Postponing toll rate hike to 2022 a relief as it eases public burden

Weighing in: Prof Yeah welcome the move to delay toll hike.

PETALING JAYA: Postponing the toll hike to 2022 has given households and businesses breathing room amid the crushing pandemic.

Professor of Economics at Sunway University Business School Prof Dr Yeah Kim Leng said as the country was currently in the early stage of economic recovery, the toll relief could be viewed as a fiscal measure to sustain the disposable income of households and businesses.

In turn, the toll savings when spent or invested by households or firms would have a multiplier effect on the economy, thereby strengthening the recovery momentum, he said.

“While the size of toll spending and its multiplier effect may be small relative to other household consumption items, an equally important aspect is the effect of the toll subsidy on reducing the upward pressure on consumer price inflation, which is expected to rise above trend this year, ” he said.

On Friday, Works Minister Datuk Seri Fadillah Yusof said the toll hike for three major highways, which was supposed to take effect on Jan 1, had been postponed to next year.

The toll hike freeze will be extended to major highways and several bridges.

It is expected to cost over RM2bil as the government would have to compensate highway concessionaires to postpone the hike due this year.

Prof Yeah said with the postponement, businesses would be able to keep down transport cost, enabling them to maintain the existing prices of goods and services.

“Given that transport is a significant component of the costs of production and distribution of goods and services, keeping the toll rates unchanged will help to keep a lid on the country’s inflationary pressures and inflation expectations.

“For individual users of the highway, the money that would have been used to pay for a higher toll can be saved or used for other expenditure, ” he said.

Prof Yeah added that although the government was projecting growth to range between 6% and 7.5% this year, the downside risks remained considerable, therefore delaying the toll fare hike to next year was a better move.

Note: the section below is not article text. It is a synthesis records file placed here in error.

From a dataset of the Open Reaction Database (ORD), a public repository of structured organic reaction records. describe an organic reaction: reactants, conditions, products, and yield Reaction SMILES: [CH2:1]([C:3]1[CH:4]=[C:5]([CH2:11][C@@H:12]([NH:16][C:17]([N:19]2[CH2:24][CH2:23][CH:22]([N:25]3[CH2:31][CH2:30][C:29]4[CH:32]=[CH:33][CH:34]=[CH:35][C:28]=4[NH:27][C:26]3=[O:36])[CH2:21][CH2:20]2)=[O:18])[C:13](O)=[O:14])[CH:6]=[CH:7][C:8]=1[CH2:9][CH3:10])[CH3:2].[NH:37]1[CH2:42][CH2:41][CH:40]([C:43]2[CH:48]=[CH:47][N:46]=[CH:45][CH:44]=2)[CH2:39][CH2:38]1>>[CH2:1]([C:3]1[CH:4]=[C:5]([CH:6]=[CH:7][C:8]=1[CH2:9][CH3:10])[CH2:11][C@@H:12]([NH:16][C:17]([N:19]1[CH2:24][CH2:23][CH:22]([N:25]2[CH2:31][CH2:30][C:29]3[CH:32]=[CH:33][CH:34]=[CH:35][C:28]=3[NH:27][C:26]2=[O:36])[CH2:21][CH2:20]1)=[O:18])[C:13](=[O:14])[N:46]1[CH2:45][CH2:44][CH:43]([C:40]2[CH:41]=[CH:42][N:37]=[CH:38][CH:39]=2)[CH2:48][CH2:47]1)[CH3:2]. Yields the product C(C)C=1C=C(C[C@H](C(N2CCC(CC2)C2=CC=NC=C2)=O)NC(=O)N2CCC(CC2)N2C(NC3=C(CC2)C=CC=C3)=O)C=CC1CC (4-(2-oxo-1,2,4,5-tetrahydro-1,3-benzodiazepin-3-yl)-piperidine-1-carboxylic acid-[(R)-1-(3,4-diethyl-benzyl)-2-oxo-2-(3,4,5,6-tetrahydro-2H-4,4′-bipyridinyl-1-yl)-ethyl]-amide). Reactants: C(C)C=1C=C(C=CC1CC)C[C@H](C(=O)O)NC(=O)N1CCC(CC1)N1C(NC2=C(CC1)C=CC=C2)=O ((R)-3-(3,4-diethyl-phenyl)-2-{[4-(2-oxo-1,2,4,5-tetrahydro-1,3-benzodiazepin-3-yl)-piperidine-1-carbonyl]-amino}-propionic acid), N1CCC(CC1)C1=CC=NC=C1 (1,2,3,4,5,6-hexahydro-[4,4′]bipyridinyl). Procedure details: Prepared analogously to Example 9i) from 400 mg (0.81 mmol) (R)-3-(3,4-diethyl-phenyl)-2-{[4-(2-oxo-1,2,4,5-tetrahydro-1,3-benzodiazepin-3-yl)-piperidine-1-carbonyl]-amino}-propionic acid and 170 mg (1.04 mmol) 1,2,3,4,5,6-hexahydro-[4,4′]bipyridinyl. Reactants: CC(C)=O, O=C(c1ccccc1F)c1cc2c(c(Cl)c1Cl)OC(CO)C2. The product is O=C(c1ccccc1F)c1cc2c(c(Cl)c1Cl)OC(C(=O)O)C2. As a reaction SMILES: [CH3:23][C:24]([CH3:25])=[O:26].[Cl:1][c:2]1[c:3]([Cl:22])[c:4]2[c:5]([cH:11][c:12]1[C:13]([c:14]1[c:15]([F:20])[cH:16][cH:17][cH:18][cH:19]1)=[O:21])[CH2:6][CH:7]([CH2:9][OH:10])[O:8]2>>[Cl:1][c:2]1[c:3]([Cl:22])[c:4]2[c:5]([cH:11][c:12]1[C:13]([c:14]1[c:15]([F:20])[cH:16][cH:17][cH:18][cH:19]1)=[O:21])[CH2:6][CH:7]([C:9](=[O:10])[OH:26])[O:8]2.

“With the economy remaining soft and the pandemic resurging, implementing the toll hike next year when there is greater certainty of economic buoyancy is more prudent, ” he said.

The Federation of Malaysian Consumers Associations (Fomca) chief executive officer Saravanan Thambirajah said any price increase for products and services would impact the B40 group the most.

“Many people rely on their own transportation.

“The toll fare hike delay will help people save money so they can focus more on buying and putting better quality food on the table, ” he said.

Saravanan added that Fomca was, however, concerned over the large payout to concessionaires, saying that this would burden the government and that toll operators should absorb some cost out of goodwill.

“Last year, banks granted a moratorium on loans to consumers and this really helped a lot of people; this should be emulated by toll operators.

“They should give a moratorium to the government or even absorb some of the cost rather than make the government pay billions, ” he said.

Housewife Prema Pekasam, 49, who runs a home-based catering business on the side, is relieved that the hike on toll rates has been postponed as she plies the highways frequently to deliver food to customers.

Prema, who makes three or four deliveries per week to locations all over the Klang Valley from her home here, absorbs toll fares instead of passing on the charges to her customers.

“I don’t charge them for toll because it is a turn-off for customers when they see that extra cost. Instead, I charge between RM10 and RM15 for delivery, then absorb the toll fees.

“I don’t use delivery firms because I want to make sure my food arrives in perfect condition to my customers.

“So I’m really glad that the toll rates are not increasing this year. It helps because whatever money I earn, I pump back into my business, ” she said.

Jeff Yong, 45, is also glad that there will be no increase in toll charges this year as many Malaysians are struggling during the pandemic.

“Not only that, if toll charges increase, it may cause delivery charges for parcels to increase too.

“As we know, online purchase has already become the new norm of our life today and any increase in charges will burden us, ” said Yong, who is a CEO of a beauty and grooming retail chain.

He added that although the delay would heavily burden the government, this was an opportunity for the administration to show that the people’s welfare and livelihood came first amid the challenging times.

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